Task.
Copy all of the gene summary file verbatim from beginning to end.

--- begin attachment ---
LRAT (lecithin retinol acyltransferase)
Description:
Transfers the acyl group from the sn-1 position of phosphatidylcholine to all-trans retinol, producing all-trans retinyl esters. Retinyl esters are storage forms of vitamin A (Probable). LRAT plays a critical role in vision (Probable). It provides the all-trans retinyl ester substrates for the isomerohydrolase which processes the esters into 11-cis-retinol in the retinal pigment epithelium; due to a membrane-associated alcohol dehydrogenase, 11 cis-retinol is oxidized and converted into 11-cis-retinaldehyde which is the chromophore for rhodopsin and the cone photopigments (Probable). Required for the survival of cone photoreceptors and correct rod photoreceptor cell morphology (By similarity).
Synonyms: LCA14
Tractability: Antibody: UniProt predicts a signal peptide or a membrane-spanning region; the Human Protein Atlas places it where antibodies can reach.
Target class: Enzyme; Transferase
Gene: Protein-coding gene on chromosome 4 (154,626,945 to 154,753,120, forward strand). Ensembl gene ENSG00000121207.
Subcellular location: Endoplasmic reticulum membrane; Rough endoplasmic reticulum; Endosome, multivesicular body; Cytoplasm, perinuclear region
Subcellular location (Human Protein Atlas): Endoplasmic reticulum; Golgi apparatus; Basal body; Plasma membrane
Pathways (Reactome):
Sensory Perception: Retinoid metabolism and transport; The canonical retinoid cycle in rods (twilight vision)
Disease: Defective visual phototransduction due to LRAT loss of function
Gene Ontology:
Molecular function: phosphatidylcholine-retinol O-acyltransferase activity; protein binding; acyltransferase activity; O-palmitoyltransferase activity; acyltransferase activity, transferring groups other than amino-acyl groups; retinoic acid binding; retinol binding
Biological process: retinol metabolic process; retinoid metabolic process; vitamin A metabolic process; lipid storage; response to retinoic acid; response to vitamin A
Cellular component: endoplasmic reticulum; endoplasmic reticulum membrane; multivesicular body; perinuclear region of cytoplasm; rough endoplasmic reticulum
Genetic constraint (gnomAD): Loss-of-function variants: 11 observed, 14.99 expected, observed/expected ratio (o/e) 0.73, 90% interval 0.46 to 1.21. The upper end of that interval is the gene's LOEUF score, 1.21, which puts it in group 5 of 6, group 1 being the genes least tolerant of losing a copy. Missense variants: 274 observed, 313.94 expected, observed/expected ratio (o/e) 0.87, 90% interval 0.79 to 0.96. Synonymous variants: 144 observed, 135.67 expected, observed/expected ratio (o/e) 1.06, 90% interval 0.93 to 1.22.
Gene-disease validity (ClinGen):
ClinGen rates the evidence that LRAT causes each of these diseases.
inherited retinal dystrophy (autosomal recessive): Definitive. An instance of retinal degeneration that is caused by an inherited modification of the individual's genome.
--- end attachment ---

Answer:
LRAT (lecithin retinol acyltransferase)
Description:
Transfers the acyl group from the sn-1 position of phosphatidylcholine to all-trans retinol, producing all-trans retinyl esters. Retinyl esters are storage forms of vitamin A (Probable). LRAT plays a critical role in vision (Probable). It provides the all-trans retinyl ester substrates for the isomerohydrolase which processes the esters into 11-cis-retinol in the retinal pigment epithelium; due to a membrane-associated alcohol dehydrogenase, 11 cis-retinol is oxidized and converted into 11-cis-retinaldehyde which is the chromophore for rhodopsin and the cone photopigments (Probable). Required for the survival of cone photoreceptors and correct rod photoreceptor cell morphology (By similarity).
Synonyms: LCA14
Tractability: Antibody: UniProt predicts a signal peptide or a membrane-spanning region; the Human Protein Atlas places it where antibodies can reach.
Target class: Enzyme; Transferase
Gene: Protein-coding gene on chromosome 4 (154,626,945 to 154,753,120, forward strand). Ensembl gene ENSG00000121207.
Subcellular location: Endoplasmic reticulum membrane; Rough endoplasmic reticulum; Endosome, multivesicular body; Cytoplasm, perinuclear region
Subcellular location (Human Protein Atlas): Endoplasmic reticulum; Golgi apparatus; Basal body; Plasma membrane
Pathways (Reactome):
Sensory Perception: Retinoid metabolism and transport; The canonical retinoid cycle in rods (twilight vision)
Disease: Defective visual phototransduction due to LRAT loss of function
Gene Ontology:
Molecular function: phosphatidylcholine-retinol O-acyltransferase activity; protein binding; acyltransferase activity; O-palmitoyltransferase activity; acyltransferase activity, transferring groups other than amino-acyl groups; retinoic acid binding; retinol binding
Biological process: retinol metabolic process; retinoid metabolic process; vitamin A metabolic process; lipid storage; response to retinoic acid; response to vitamin A
Cellular component: endoplasmic reticulum; endoplasmic reticulum membrane; multivesicular body; perinuclear region of cytoplasm; rough endoplasmic reticulum
Genetic constraint (gnomAD): Loss-of-function variants: 11 observed, 14.99 expected, observed/expected ratio (o/e) 0.73, 90% interval 0.46 to 1.21. The upper end of that interval is the gene's LOEUF score, 1.21, which puts it in group 5 of 6, group 1 being the genes least tolerant of losing a copy. Missense variants: 274 observed, 313.94 expected, observed/expected ratio (o/e) 0.87, 90% interval 0.79 to 0.96. Synonymous variants: 144 observed, 135.67 expected, observed/expected ratio (o/e) 1.06, 90% interval 0.93 to 1.22.
Gene-disease validity (ClinGen):
ClinGen rates the evidence that LRAT causes each of these diseases.
inherited retinal dystrophy (autosomal recessive): Definitive. An instance of retinal degeneration that is caused by an inherited modification of the individual's genome.